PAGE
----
How Much of My Background Should I Show in My Resume?

By Jeff Altman, The Big Game Hunter

Experienced people start running into problems–they show too much and they look too old. How much should I show?

00:00 Intro

00:28 The scenario

00:48 The answer

03:15 Summary

03:25 Outro

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Hi, I’m Jeff Altman, The Big Game Hunter. I started to be called The Big Game Hunter when I did recruiting because I’d hunt down leaders and staff for organizations. Did it successfully for a long time. Now, people hire me for no BS job search advice and career coaching globally, because it made the process of finding work and succeeding at it much easier.

Someone contacted me and asked me a great question. An experienced person, a lot of experience, successful, and he’s out looking for something else. He’s not in a rush. But he’s a guy with 20, 25 years of experience and he wants to know how much of my background should I show in my resume?

And the answer to me is, you want to emphasize the most recent 10 years, but not neglect the older experience. The probability is that for someone with 20, 25 years of experience, even 15 years of experience, that work that you’ve done back in the day, isn’t particularly relevant.

However, if you start your resume, with the first job being that you are a manager somewhere, people are going to know that you’re old anyway, which the whole point of this is to avoid the ageism, that sometimes takes place when reviewing resumes.

However, what you can do is emphasize the most recent 10 and then have a follow up sentence that says something to the effect of “Prior experience was with . . . and then mention the firm and the role that you had, where I did such and such, and with so and so where I was involved with this and that and this and that for seven years, or whatever it is. You can mention the number of years, if it’s not going to be bad. You don’t want to talk about three months here, and eight years there and six months here. You want to emphasize the most recent 10. But you don’t want to look like a Job Hopper or have done something inconsequential.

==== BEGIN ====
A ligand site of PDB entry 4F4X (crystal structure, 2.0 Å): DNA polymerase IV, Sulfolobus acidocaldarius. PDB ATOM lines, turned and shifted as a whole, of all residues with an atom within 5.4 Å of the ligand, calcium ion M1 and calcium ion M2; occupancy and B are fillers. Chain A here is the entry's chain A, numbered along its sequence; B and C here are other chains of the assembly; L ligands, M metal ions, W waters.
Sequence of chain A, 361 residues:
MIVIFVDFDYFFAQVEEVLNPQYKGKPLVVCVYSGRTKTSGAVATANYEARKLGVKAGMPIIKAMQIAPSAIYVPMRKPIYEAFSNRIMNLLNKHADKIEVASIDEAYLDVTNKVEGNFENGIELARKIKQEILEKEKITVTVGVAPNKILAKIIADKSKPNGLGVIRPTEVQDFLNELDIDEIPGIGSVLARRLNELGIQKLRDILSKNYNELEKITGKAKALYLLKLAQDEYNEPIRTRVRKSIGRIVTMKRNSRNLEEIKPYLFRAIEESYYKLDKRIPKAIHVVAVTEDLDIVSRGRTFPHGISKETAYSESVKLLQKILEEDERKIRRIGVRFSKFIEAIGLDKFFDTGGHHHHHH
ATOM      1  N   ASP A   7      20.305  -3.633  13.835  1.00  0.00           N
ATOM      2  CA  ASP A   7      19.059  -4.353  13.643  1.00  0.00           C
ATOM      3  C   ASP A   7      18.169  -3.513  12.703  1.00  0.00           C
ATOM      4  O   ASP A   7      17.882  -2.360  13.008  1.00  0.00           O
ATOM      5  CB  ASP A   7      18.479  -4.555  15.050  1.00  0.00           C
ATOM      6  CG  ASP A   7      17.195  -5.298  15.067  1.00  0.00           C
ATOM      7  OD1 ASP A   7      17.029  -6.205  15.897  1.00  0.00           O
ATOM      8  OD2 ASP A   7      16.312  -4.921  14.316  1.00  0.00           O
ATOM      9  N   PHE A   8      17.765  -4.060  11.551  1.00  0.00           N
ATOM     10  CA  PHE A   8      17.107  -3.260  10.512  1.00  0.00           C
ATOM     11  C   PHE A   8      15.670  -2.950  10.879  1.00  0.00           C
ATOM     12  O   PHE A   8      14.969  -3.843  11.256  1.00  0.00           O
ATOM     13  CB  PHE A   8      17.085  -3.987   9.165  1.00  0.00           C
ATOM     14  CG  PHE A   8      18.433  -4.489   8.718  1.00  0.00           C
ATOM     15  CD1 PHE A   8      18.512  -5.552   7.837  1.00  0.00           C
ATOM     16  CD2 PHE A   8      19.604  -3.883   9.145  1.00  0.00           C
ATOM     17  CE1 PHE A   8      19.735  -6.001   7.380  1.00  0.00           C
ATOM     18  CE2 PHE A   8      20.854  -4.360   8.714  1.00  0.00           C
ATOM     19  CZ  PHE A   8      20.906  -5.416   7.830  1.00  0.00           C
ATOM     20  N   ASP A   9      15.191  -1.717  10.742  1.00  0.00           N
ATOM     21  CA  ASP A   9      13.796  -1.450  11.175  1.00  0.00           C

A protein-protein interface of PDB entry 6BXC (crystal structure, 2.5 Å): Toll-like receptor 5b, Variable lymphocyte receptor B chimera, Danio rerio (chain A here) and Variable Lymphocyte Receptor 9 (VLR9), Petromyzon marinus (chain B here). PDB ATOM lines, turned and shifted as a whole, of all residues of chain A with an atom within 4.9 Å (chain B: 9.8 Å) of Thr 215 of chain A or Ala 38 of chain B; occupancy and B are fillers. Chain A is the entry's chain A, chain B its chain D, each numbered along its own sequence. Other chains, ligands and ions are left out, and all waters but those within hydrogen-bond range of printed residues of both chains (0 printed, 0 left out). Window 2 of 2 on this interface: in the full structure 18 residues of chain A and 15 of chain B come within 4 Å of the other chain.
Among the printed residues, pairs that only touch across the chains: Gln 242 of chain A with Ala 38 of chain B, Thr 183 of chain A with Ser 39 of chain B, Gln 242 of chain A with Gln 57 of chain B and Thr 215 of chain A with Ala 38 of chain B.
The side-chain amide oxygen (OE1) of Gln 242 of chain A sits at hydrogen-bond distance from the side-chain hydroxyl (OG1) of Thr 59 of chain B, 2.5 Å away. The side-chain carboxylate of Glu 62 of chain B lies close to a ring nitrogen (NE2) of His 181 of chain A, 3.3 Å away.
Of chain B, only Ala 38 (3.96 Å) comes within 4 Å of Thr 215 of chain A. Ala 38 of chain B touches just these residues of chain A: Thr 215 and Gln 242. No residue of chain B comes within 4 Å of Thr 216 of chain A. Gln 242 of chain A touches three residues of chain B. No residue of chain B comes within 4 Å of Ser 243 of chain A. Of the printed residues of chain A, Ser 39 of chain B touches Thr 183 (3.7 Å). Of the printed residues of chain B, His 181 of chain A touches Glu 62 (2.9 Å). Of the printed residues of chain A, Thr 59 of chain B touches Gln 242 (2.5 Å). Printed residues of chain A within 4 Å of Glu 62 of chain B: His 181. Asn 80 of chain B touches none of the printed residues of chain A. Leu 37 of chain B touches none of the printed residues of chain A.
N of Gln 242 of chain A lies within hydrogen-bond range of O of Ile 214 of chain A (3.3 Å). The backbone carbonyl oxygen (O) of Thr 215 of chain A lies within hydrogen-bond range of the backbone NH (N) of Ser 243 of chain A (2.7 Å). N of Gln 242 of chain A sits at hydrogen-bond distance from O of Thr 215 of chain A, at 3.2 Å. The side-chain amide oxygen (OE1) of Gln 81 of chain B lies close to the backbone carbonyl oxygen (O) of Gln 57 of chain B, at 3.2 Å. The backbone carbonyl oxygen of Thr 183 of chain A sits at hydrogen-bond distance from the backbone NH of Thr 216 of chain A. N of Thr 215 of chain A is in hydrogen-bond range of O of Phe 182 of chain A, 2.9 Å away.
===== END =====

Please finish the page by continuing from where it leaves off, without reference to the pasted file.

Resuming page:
Talk about your early experience with brevity, where I was a an accountant, or where I was a controller for a firm. And before that I was a fill in the blank. And before that I did such and such for this firm for three months, three years. Mention that in a series, not necessarily listed one under the other. As a sentence, because I want you to spend more time emphasizing your more recent work, because that’s the work that’s more likely to get you the interview.

But they’re going to be curious about the antiquities of your experience and they don’t want to feel like you’re trying to con them or hide anything from them. But they know it’s not going to be particularly relevant. And in the interview, of course, you mention “I worked for such and such firm where I did whatever it is that you did there. And if they’re interested, they’ll go into detail because they want to see the stepping stones from where you were to how you got there.

So emphasize the most recent 10. Don’t neglect the older work. Have a sentence or two that talks about the firms from your past.

And I hope you found this helpful. I’m Jeff Altman. Visit my website, JobSearch.Community. I’ve got curated information to help you– video courses, books and guides. I’ve got free stuff and behind different tiers, in addition to all my video courses, books and guides (and there are a lot and there are a lot more coming). There’s also the ability to ask me questions, get me on Zoom calls, or receive coaching from me. So again, that’s JobSearch.Community. Have a terrific day and most importantly, be great!

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People hire Jeff Altman, The Big Game Hunter to provide No BS Career Advice globally because he makes many things in peoples’ careers easier. Those things can involve job search,

hiring more effectively, managing and leading better, career transition, as well as advice about resolving workplace issues.

Jeff Altman, The Big Game Hunter
Jeff Altman, The Big Game Hunter

He is the host of “No BS Job Search Advice Radio,” the #1 podcast in iTunes for job search with over 2800 episodes. 

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